Will community batteries mean Citipower won’t need to charge people for solar exports?

The regulator, The Australian Energy Regulator (AER) will need to address the benefits of community batteries to overcome the problems that excessive solar export cause. In principle though, a community battery would offer that service which would negate the need to charge solar customers in the same neighbourhood, i.e. on the same electricity supply cable as the battery system.

Will solar exporters to the battery be paid for doing so? How will rates be decided/implemented?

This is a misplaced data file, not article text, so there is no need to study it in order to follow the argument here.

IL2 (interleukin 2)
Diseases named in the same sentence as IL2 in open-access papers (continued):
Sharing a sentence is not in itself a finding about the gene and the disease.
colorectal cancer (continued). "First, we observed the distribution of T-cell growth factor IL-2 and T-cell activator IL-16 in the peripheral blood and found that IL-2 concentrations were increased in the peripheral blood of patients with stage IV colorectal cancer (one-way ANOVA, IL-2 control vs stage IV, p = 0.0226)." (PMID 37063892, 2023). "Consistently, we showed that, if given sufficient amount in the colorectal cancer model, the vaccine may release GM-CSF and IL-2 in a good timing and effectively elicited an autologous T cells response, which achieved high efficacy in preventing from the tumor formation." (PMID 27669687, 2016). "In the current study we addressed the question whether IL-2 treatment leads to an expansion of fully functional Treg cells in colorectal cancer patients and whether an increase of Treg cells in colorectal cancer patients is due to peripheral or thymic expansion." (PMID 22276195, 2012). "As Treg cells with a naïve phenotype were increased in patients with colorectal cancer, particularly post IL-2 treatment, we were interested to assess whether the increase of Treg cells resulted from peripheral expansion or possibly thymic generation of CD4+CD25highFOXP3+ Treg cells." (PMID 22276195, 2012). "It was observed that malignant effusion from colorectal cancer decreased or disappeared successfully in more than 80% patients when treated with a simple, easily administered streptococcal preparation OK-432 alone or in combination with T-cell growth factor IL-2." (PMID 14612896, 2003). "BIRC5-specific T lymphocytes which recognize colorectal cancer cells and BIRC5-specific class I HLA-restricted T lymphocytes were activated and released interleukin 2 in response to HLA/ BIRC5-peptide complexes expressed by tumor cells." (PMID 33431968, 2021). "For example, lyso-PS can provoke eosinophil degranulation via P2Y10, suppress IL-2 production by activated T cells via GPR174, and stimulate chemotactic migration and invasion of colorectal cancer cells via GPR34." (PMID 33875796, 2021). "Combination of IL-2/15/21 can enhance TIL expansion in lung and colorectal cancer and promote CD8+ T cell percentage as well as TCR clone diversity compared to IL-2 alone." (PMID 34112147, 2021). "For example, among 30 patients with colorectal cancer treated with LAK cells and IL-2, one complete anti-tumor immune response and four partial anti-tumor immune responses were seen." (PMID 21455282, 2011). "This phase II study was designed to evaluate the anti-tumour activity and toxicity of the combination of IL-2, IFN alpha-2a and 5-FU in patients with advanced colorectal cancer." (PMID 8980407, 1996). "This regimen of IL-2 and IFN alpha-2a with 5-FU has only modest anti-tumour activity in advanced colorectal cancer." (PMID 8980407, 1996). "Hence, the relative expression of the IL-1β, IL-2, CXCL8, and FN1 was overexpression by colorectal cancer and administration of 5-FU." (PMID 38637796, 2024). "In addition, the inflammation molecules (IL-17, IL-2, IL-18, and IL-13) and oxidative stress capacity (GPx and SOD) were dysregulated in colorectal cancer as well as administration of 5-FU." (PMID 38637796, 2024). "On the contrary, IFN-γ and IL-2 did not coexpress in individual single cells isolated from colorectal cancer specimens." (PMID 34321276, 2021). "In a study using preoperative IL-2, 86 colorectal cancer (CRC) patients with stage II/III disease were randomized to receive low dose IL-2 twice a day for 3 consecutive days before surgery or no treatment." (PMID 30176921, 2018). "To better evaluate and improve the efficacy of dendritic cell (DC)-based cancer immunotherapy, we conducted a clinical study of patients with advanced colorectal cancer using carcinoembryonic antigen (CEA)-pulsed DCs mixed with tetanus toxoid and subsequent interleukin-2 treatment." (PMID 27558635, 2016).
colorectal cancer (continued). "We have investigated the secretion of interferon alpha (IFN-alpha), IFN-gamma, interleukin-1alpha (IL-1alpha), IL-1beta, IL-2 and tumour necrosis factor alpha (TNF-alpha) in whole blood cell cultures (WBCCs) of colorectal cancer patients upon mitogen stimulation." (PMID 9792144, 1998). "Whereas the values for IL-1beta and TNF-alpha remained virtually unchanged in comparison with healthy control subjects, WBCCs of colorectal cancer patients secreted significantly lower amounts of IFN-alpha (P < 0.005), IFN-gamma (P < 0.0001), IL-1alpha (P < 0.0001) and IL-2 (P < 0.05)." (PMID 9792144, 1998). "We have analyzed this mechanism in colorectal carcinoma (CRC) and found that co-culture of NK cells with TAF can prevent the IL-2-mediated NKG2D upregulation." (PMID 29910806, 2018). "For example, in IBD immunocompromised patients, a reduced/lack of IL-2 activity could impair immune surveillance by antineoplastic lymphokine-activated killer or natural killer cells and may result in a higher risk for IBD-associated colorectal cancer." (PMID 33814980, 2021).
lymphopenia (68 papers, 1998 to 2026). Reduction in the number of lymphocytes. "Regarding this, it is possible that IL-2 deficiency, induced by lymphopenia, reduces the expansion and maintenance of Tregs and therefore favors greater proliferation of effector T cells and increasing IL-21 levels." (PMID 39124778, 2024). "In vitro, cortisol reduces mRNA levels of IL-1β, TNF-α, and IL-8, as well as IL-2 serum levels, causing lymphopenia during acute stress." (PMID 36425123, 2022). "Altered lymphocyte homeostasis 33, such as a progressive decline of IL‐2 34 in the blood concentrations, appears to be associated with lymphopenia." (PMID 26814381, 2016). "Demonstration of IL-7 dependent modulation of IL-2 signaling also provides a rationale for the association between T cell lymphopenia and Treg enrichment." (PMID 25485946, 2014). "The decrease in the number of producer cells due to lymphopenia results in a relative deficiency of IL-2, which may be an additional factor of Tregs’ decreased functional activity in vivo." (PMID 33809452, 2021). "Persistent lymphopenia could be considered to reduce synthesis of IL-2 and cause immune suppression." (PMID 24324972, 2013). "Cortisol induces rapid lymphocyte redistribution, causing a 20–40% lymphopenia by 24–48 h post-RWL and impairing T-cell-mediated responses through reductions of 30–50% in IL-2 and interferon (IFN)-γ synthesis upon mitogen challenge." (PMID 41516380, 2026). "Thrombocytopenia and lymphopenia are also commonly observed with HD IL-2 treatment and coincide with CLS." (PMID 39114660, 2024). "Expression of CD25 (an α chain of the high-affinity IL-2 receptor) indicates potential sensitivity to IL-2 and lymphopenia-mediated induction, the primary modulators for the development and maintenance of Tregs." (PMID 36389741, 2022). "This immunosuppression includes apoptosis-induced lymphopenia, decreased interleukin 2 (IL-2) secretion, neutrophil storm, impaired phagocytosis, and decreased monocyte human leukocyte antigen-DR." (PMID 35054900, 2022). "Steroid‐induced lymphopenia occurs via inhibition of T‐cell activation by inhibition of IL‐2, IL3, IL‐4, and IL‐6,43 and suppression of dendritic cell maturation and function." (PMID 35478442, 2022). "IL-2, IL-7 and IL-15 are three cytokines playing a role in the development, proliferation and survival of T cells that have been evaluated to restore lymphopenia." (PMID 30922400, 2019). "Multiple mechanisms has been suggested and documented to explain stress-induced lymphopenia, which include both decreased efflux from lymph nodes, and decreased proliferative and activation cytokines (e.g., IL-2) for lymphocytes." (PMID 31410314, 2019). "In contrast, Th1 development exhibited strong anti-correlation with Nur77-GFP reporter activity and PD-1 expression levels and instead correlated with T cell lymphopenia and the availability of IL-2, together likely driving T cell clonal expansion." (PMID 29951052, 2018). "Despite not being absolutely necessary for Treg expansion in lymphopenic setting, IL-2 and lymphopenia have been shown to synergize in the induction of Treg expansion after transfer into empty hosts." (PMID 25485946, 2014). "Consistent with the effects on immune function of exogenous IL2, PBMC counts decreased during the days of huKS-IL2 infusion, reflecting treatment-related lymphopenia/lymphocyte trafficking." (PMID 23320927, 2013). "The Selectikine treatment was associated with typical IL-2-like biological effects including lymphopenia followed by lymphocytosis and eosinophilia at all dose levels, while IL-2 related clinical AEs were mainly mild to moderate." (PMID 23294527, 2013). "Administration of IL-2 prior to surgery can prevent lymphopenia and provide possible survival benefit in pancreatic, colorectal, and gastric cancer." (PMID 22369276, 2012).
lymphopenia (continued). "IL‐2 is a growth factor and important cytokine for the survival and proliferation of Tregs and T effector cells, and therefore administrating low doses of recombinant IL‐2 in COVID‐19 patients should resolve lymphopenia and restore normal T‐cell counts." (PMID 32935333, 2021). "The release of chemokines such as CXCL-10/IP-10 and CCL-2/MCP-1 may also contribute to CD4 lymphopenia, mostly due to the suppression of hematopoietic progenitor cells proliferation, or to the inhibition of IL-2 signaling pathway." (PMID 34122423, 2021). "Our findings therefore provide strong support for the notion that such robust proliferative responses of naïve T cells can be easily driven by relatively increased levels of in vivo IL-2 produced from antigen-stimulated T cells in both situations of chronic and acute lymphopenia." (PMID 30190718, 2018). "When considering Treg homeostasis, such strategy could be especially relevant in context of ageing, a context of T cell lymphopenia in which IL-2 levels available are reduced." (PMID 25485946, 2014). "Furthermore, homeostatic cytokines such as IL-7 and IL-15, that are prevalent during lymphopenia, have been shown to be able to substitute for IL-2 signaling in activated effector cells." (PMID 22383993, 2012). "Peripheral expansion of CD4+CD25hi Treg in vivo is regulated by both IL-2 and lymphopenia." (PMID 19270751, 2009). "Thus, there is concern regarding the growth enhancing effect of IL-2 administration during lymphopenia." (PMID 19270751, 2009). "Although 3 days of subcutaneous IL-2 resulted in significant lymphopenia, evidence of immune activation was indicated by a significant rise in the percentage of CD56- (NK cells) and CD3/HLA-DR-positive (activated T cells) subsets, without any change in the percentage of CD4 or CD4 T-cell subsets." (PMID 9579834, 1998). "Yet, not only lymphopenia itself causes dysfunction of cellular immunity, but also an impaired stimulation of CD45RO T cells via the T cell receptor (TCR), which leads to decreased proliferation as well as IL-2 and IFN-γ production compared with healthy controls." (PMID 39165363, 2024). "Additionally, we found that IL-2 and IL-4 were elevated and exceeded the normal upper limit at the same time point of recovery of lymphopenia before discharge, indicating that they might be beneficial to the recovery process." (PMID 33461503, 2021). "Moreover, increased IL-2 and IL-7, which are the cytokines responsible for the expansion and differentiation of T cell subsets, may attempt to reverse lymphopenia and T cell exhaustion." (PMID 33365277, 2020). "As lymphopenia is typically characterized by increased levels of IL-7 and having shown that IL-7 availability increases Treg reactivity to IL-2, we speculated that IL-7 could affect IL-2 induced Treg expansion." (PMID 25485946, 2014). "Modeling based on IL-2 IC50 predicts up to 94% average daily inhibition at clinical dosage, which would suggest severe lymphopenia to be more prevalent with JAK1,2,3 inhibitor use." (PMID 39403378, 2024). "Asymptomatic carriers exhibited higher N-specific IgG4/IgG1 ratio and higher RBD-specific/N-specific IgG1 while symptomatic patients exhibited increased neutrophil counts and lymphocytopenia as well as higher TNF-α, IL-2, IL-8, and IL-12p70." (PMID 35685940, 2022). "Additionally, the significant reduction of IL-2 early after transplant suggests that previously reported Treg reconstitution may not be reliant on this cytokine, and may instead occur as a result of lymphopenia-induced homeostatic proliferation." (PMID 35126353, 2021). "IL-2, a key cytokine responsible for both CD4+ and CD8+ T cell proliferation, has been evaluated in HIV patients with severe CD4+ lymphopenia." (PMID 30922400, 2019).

The business model does not change anything to the existing feed-in-tariff that all residential Victorian solar exporters receive. In other words, battery will focus on the provision of renewable energy, while the feed-in-tariff for those that export solar is paid as usual – this is separate to the battery trial. For households signing up to the battery through a participating retailer we expect that the retailer will offer a small discount for sourcing energy locally rather than from the wider grid.

However, the anticipated regulation changes slated to be introduced in 2026 will include charges for solar exports. YEF is exploring whether there are opportunities for community batteries to help negate these charging mechanisms by allowing local residents to export to a local community battery (and therefore not contribute to additional pressure on the network).